There are no details on exactly when or where he was detained.
The statement says the 40-year-old man confessed to being recruited in 2013 by a Lebanese fugitive it says belongs to an Israeli spying network described as “unit 504.”
Likud MK Oren Hazan, currently running for reelection under his Tzomet party, has caused outrage after issuing a campaign video in which he is seen shooting outgoing Arab MK Jamal Zahalka to death.
In the video, Hazan and Zahalka’s faces are superimposed on the famous bathtub scene from the film “The Good, the Bad and the Ugly.” After “Zahalka” says he prefers to die rather than sing the Israeli anthem, Hazan shoots him several times.
“If you want to die, die, don’t threaten,” he quips.
חשיפה בלעדית מתוך הסרט: "הטוב הרע והזחאלקה"
צפו. שתפו. והצביעו לצומת – המפלגה היחידה שתתן 'זץ' ובאמת תגרש את תומכי הטרור מהכנסת. pic.twitter.com/m9W5UDSJN8
— אורן חזן (@oren_haz) March 19, 2019
Zahalka says he is filing a police complaint and the Central Elections Committee for incitement to murder. He has also appealed to social media companies to remove the clip.
Hungary opens a trade office in Jerusalem, as announced last month during a visit by Prime Minister Viktor Orban. This is the first diplomatic mission in the capital that is an official branch of an embassy of a European country.
“Three diplomats from Hungary will be here. This is a step that Hungary is advancing to change the approach toward Jerusalem,” Prime Minister Benjamin Netanyahu says at the opening ceremony.
Some 200 Israeli companies are active in Hungary, according to Hungary’s Foreign Ministry. In 2018, bilateral trade passed $525 million dollars.
Hungarian Foreign Minister Péter Szijjártó says that Budapest is opening the new trade office to increase trade.
— Raphal Ahren
Police in Brussels have reopened a street close to the European Union headquarters after a bomb threat was sent to a company linked to the EU.
Police spokeswoman Ilse Van de Keere says a “telephone bomb threat” temporarily forced the evacuation of some 40 people from a building close to the EU Commission on Tuesday. Police sealed off the street and had it checked for explosives, but reopened it after a thorough check with sniffer dogs.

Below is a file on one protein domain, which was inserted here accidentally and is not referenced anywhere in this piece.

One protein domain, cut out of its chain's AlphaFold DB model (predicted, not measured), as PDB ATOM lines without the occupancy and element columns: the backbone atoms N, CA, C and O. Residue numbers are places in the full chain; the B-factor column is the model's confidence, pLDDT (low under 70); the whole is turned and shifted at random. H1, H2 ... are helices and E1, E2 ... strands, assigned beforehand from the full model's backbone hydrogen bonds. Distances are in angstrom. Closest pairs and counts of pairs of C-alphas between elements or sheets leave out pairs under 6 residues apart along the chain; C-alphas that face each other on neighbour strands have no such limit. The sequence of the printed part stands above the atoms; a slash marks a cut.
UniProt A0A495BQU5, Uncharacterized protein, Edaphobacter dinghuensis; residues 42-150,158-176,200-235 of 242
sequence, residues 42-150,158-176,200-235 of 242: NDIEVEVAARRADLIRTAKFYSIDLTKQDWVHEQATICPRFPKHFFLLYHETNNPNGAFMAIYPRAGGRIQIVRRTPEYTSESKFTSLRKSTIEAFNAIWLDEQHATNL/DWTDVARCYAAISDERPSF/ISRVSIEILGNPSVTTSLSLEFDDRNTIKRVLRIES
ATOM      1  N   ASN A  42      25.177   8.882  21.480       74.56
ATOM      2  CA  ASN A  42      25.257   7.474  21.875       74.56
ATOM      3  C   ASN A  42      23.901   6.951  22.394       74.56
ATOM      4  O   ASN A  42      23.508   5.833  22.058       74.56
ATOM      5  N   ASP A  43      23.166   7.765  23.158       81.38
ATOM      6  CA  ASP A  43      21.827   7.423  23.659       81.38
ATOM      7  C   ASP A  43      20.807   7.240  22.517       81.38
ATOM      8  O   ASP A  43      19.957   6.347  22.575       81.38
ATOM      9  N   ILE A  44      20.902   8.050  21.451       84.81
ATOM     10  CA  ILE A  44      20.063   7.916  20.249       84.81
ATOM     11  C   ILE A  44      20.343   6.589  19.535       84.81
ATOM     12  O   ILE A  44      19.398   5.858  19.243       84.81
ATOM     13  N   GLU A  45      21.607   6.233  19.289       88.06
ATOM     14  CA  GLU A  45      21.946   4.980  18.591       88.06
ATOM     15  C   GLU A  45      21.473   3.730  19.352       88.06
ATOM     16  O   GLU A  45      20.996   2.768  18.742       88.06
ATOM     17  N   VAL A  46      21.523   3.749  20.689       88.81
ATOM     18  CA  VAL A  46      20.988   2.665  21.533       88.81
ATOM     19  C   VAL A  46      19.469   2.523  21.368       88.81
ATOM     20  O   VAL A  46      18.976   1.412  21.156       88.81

Officials say the company is a consulting office linked to the EU’s executive Commission but have not named it.
The Defense Ministry says it has completed a successful test of an updated version of the David’s Sling missile defense system.
The drill in the country’s south was conducted in cooperation with the US Missile Defense Agency and simulated various threat scenarios, the ministry says.
Moshe Patel, director of the Israel Missile Defense Organization, says: “In this series of tests we were successful in bringing the system to the edges of its coverage [capability]…the system managed to perfectly eliminate every single target that was launched at it.
“We are now in the process of making the capabilities demonstrated here operational and handing them over to the air force.”
— mako (@mako_feed) March 19, 2019
The David’s Sling makes up the middle tier of Israel’s multi-layered anti-missile defense network, targeting mid-range missile threats.
A new poll by the Walla news site shows Likud surpassing Blue and White in the April 9 election, winning 32 seats. Benny Gantz and Yair Lapid’s party takes 29.
It also shows a drop in Gantz’s popularity as a candidate for prime minister, with only 28 percent preferring him as leader compared to 46% for Netanyahu.
With both Yisrael Beytenu and Zehut passing the electoral threshold, the right-wing bloc grows to 68 seats compared to 52 for the center-left bloc.
The poll shows Likud at 32 seats; Blue and White at 29; Hadash-Ta’al at 9; Labor at 8; Union of Right Wing Parties at 7; New Right, United Torah Judaism and Meretz at 6; Yisrael Beytenu at 5; Shas, Kulanu and Zehut at 4.
Facebook says none of the 200 or so people who watched live video of the New Zealand mosque shooting flagged it to moderators, underlining the challenge tech companies face in policing violent or disturbing content in real time.
The social media giant releases new details about its response to the video in a blog post. It says the gunman’s live 17-minute broadcast was viewed fewer than 200 times and the first user report didn’t come in until 12 minutes after it ended. Fifty people were killed at two mosques in Christchurch.
Facebook removed the video “within minutes'” of being notified by police, says Chris Sonderby, Facebook’s deputy general counsel.